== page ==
A colony on Mars? Really? An astronomy professor thinks so.

colony on Mars

A colony on Mars? Really? Some of us grasp the existential crisis humanity faces today, and fear that global climate change, an asteroid collision, a super volcano, a viral pandemic, or some other easily imaginable catastrophe could put an end to the human project — if not the human race — by the beginning of the next century. By contrast, congenital optimists foresee a glorious future for humanity among the stars. Here, for example, is astronomer Chris Impey, writing about Our Future in Space: “the space industry may be where the Internet was in 1995, ready to soar. . . Leaving Earth may soon be cheap and safe enough that it becomes an activity for the masses rather than the experience of a privileged few.” Others take a similar view — Stephen Hawking, for instance, who asserts that “the human race doesn’t have a future unless it goes into space.”

Beyond: Our Future in Space by Chris Impey @@@@ (4 out of 5)

So, if you’re wedded to a gloomy view of our species’ destiny, you probably won’t enjoy this book. For my part, there’s just enough of the optimist left in me to find Chris Impey’s vision intriguing. Not totally convincing — I’m still wringing my hands over climate change and a possible pandemic — but well argued and totally grounded in a deep understanding of science.

Here is Impey’s thesis: “The itch that led our ancestors to risk everything to travel in small boats across large bodies of water like the Pacific Ocean is related to the drive that will one day lead us to colonize Mars.” This “itch,” Impey argues, arises from our DNA. Today, hardly more than 500 human beings have left our planetary home to venture into space, most of them barely so, in orbital and sub-orbital trips. Tomorrow — by mid-century, Impey believes — tens of thousands will have had that experience and dozens will be setting up our first permanent home on Mars.

Don’t think for a minute that Impey is some starry-eyed fantasist: first and foremost, he’s a scientist. Our Future in Space is laid out in three parts: Present, Future, and Beyond. At each level, the author grounds his story in facts. He describes the origins of the US space program in Wernher von Braun’s V-2 rockets and the arms race with the USSR. In discussing the challenges of the next several decades, he is unrelentingly honest: “traveling into space is four hundred times more dangerous than flying but only twice as risky as driving.” This is not a throwaway line; Impey cites the statistics to prove this. In fact, he draws on a fount of fascinating numbers, explaining that today’s spacecraft are “mostly just hauling fuel around: the actual payload was 4 percent for the Saturn V and 1 percent for the Space Shuttle.” Even in Beyond, where Impey ventures far into a possible future among the stars, his feet remain firmly planted on terra firma. Though he draws analogies from Star Trek and science fiction novels, he never leaves the reader in any doubt that he is fully aware it’s all speculation.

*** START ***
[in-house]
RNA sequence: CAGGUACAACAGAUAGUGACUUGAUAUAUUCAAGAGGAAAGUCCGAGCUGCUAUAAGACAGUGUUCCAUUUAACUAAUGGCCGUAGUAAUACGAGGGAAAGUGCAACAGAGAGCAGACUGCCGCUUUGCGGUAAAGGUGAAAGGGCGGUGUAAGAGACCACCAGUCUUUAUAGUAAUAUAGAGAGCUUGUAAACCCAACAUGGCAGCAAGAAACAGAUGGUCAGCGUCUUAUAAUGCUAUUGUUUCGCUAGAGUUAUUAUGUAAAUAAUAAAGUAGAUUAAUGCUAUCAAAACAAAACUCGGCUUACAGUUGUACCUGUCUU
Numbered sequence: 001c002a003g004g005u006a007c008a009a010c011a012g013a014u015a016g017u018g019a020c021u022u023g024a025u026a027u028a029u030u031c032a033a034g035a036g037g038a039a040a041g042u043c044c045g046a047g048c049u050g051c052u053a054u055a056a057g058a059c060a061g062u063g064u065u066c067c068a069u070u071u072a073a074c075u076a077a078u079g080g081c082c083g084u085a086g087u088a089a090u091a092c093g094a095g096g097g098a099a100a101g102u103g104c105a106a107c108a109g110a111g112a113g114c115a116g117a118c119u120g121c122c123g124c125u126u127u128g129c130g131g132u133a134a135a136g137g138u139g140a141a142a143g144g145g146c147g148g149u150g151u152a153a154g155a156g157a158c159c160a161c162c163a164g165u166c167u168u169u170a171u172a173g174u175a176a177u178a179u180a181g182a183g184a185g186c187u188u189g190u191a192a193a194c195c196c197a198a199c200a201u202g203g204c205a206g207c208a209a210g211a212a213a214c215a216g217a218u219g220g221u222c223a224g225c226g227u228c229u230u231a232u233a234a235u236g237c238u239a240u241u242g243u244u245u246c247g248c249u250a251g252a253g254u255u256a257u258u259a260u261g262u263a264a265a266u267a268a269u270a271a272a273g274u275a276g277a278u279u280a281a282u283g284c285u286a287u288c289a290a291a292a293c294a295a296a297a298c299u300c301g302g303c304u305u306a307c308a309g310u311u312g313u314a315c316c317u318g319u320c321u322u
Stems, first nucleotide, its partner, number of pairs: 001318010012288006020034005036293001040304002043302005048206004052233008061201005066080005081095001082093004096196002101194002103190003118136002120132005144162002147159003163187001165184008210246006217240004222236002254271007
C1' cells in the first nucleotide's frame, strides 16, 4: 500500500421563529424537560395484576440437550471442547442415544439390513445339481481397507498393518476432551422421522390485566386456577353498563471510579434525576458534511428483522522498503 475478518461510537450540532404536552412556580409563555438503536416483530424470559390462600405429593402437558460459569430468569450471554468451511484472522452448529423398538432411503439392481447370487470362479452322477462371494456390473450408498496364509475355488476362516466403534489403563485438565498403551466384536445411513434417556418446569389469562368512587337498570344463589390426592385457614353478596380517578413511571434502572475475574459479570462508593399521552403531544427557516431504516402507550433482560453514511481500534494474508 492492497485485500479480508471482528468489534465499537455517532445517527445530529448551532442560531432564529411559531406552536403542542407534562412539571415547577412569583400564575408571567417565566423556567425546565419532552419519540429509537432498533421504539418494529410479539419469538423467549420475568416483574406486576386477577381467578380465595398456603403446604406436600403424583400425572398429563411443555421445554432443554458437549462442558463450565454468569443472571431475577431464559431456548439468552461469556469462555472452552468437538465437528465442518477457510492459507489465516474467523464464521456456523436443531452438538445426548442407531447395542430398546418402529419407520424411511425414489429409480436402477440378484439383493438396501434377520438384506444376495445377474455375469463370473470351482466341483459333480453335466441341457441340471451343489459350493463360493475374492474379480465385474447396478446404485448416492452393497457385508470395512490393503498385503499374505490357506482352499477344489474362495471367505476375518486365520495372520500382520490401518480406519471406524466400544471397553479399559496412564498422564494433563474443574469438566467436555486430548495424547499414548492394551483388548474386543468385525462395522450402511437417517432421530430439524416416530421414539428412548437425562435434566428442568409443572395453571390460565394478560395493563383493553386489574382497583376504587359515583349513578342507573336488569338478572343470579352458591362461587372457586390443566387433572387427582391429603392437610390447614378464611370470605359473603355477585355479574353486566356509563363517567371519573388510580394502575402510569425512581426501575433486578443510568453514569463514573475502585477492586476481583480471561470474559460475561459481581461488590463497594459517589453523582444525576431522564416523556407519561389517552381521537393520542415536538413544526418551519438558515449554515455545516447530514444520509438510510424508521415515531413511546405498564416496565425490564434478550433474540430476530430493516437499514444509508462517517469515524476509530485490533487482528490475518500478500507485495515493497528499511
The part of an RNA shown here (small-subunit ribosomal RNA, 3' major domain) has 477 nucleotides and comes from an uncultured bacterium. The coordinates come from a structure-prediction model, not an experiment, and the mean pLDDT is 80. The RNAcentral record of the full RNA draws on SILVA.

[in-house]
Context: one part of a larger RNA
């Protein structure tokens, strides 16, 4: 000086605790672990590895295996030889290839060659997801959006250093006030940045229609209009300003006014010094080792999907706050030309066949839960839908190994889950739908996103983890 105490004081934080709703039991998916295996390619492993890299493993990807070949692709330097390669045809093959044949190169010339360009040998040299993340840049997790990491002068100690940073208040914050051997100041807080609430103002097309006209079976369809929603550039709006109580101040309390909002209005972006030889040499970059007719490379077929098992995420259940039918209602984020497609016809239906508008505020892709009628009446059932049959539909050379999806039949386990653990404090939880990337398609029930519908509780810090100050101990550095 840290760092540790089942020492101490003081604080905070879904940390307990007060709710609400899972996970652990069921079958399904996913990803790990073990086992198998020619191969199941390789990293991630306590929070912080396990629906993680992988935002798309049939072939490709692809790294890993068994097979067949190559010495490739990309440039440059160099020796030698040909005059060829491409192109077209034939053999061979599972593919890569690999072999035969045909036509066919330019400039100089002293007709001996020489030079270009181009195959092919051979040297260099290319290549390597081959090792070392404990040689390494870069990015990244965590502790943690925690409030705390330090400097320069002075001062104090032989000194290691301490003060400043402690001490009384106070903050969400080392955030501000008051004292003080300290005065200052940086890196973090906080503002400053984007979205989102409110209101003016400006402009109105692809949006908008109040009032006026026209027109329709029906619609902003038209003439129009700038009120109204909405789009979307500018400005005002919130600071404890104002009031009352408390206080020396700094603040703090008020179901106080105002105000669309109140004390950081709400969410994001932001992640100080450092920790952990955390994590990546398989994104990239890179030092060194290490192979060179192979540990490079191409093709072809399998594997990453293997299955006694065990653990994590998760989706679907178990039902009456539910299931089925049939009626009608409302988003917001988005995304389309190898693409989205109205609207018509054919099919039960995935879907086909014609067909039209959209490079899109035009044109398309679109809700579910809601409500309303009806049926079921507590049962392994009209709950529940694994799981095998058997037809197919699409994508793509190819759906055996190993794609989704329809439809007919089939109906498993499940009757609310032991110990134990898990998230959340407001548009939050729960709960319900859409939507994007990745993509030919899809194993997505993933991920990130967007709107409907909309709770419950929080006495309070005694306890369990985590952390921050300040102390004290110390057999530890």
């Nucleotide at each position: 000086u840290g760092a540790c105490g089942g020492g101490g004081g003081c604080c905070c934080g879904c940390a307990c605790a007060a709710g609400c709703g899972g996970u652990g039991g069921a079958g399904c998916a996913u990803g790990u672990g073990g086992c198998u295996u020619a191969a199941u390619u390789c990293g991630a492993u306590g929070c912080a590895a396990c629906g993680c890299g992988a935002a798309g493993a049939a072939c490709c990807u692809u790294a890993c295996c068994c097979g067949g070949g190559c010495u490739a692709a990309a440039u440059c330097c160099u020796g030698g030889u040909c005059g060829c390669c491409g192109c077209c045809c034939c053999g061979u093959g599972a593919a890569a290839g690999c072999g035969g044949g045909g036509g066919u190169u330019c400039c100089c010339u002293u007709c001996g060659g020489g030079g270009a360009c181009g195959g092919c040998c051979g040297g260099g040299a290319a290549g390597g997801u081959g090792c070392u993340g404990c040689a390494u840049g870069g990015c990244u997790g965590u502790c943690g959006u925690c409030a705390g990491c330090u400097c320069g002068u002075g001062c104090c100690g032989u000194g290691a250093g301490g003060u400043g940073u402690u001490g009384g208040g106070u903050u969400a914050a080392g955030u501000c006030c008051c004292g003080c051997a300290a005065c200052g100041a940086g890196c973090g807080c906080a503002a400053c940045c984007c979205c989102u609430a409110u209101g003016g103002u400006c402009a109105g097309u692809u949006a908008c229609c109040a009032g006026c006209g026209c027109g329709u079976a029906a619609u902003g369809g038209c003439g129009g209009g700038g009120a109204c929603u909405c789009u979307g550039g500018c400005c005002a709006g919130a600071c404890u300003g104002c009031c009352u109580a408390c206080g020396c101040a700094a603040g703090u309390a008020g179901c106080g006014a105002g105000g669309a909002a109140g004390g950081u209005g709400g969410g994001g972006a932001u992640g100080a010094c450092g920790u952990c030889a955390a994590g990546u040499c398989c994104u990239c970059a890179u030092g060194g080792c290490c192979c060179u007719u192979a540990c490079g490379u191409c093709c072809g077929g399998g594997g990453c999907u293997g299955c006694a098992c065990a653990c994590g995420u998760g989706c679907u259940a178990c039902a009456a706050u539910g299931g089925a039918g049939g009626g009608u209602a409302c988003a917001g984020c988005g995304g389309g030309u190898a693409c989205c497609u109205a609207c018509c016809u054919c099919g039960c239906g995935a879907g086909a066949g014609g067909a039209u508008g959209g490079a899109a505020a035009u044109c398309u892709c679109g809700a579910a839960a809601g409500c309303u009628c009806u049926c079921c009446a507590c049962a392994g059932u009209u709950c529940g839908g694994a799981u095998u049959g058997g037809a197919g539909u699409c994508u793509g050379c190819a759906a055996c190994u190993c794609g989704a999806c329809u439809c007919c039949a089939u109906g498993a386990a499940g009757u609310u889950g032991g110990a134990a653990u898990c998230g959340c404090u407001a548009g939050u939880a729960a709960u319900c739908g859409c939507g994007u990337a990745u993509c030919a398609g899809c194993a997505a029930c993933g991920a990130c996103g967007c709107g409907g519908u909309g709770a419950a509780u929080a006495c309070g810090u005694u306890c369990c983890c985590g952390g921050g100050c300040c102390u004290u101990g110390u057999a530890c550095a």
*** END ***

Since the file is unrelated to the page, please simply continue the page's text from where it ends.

Chris Impey is a University Distinguished Professor and Deputy Head of the Department of Astronomy at the University of Arizona. He’s also a prolific author. Our Future in Space is his eighth book.

For further reading

This is one of the books I’ve included in my posts, Gaining a global perspective on the world around us and 10 best books about innovation.

It’s also one of 20 good nonfiction books about the future and one of the Good books about space travel, including both nonfiction and fiction reviewed here.

You might also enjoy Science explained in 10 excellent popular books (plus dozens of others)

If you enjoy reading nonfiction in general, you might also enjoy:

And you can always find my most popular reviews, and the most recent ones, plus a guide to this whole site, on the Home Page.

Spread The Word!
Andy - 5 years ago

Think of the risks that colonists took when crossing oceans to colonize inhospitable and unfamiliar lands 500 years ago. How many of these people died in the attempt, whether it be during the voyage, due to storms, inadequate food, or rickety ships, or at their destination, due to sickness, famine and bad weather?

For interplanetary colonization, are the risks so different? You’d have solar storms and fatalities due to unforeseen defects in spaceships or launch platforms as well as a very definitely inhospitable environment at your destination. Then it is a numbers game, just as it was 500 years ago.

I have no doubt that there will be more than enough people to try it if the opportunity arises. Frankly, private enterprise is more than welcome to fund it. Other than China, I don’t see governments throwing money at it and even that might be a step to far for China, given their current economics.

As for climate change and a pandemic, I am right there with you.

Comments are closed